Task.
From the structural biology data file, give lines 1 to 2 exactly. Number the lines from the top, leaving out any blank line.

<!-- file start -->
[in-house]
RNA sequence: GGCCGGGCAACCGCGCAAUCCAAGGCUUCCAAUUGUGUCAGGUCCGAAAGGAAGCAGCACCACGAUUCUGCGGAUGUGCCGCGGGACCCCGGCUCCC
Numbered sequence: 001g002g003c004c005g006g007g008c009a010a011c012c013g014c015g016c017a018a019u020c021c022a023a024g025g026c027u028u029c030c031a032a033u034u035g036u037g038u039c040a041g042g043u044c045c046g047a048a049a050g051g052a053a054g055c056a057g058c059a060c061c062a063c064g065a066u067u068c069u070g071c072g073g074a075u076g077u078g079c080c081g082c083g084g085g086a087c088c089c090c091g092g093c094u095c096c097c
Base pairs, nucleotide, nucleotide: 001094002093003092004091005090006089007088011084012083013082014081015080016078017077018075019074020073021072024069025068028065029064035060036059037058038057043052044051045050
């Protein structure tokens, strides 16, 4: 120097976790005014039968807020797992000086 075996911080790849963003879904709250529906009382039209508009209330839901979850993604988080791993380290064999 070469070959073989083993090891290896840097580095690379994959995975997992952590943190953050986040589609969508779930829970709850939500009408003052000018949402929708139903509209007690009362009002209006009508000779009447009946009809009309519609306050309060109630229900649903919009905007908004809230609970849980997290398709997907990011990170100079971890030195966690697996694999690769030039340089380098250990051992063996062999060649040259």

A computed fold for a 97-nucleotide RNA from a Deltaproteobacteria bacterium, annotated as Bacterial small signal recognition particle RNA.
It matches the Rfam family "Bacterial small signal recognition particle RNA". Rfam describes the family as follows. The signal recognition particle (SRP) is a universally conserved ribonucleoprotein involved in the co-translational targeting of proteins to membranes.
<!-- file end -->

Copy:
[in-house]
RNA sequence: GGCCGGGCAACCGCGCAAUCCAAGGCUUCCAAUUGUGUCAGGUCCGAAAGGAAGCAGCACCACGAUUCUGCGGAUGUGCCGCGGGACCCCGGCUCCC